Did you ever take a logic class in college? Do high schools even offer logic classes? They should. The skills that come from a logic class are life-changing.
I loved my college logic class. It was one of the first signs that my future included law school. Right after debating everyone in my high school, regardless of position, and organizing a variety of protests. It was the '70s, after all.
But logic stuck with me even after I became a much mellower person, not inclined to frequent debate or protest.
In logic, everything comes down to the premise. If your premise is faulty, your entire argument falls apart.
For instance, if your premise is "All frogs are green." Then testing the statement that "Kermit is a frog" would get you to the correct conclusion that "Kermit is green." It would tend to prove the premise.
If, however, you tried to test the premise replacing Kermit with one of those weird African frogs that are multi-colored with big, red, buggy eyes, well, it would soon become apparent that your premise was incorrect and that you needed to start again. All frogs are not, in fact, green, you would deduce.
I've used logic with the Allow Alcohol Sales in Bellevue arguments, and I'm having major problems supporting some of their premises.
AASB, for short, has stated the following premise: People buy homes in towns where they can walk to get a drink.
Now let's test this. People can walk to get a drink in Avalon. People can easily walk from many areas of Bellevue to get a drink. Therefore, people are buying homes in Avalon, and at least in the areas of Bellevue within walking distance of a bar.
Well, Avalon's population has dropped some 20 percent in the last two decades, and the AASB people will tell you that they are concerned about the lack of home sales in Bellevue. Ben Avon's population has dropped considerably less than either Avalon's or Bellevue's, but Ben Avon is about as remote from a bar as you can get in the North Boroughs.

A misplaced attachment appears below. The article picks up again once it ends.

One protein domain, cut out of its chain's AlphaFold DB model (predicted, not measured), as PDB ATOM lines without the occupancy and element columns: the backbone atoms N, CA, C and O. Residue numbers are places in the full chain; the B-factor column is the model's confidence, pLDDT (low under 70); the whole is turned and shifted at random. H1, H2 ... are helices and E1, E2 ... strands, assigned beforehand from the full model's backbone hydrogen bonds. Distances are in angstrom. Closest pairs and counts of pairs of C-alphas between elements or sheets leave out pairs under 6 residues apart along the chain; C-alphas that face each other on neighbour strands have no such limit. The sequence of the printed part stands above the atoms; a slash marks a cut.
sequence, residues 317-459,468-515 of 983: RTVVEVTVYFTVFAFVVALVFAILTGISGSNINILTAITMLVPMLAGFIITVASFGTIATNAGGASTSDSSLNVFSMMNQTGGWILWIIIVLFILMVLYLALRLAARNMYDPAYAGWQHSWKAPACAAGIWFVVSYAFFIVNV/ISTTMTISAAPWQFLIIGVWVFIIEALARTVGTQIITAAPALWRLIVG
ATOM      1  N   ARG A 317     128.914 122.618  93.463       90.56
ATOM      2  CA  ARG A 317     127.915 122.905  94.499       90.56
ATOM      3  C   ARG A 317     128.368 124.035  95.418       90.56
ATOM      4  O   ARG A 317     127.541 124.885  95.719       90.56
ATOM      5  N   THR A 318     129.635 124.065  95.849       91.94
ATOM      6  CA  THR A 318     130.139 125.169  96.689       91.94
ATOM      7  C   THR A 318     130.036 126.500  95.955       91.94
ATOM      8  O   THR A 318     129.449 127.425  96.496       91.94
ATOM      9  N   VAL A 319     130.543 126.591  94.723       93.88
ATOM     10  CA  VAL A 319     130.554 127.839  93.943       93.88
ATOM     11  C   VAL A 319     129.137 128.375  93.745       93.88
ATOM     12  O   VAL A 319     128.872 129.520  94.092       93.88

The premise is faulty. It just doesn't hold water...or whiskey, for that matter.
The next premise is that a couple bars -- no matter in what kind of "restaurant" they might be found -- will cause an increase in business for everyone else in the business district to the extent that the town will experience "prosperity."
That would certainly explain why Avalon -- home to a half dozen bars -- has the highest property tax millage rate in the North Boroughs and a crumbling main street business district. Or not, as the case may be.
The logical conclusion here is that Avalon and Bellevue share many of the same problems in addition to the same demographics. Alcohol isn't saving Avalon any more than it's going to save Bellevue. Bars are businesses -- some good, some bad, some truly obnoxious -- and they have the capability of adding or detracting from any business district.
While all this passion has been put into supporting an illogical conclusion that bars will be a Godsend for Bellevue, no one has stopped to look at what the true economic challenges are in Bellevue and Avalon, and what can be done about them.
That's the place to start, folks. Until you get your foundation shored up, don't start adding rooms to the house and expect them to be able to bear the weight of a crumbling infrastructure.
In short, don't throw alcohol on the fire.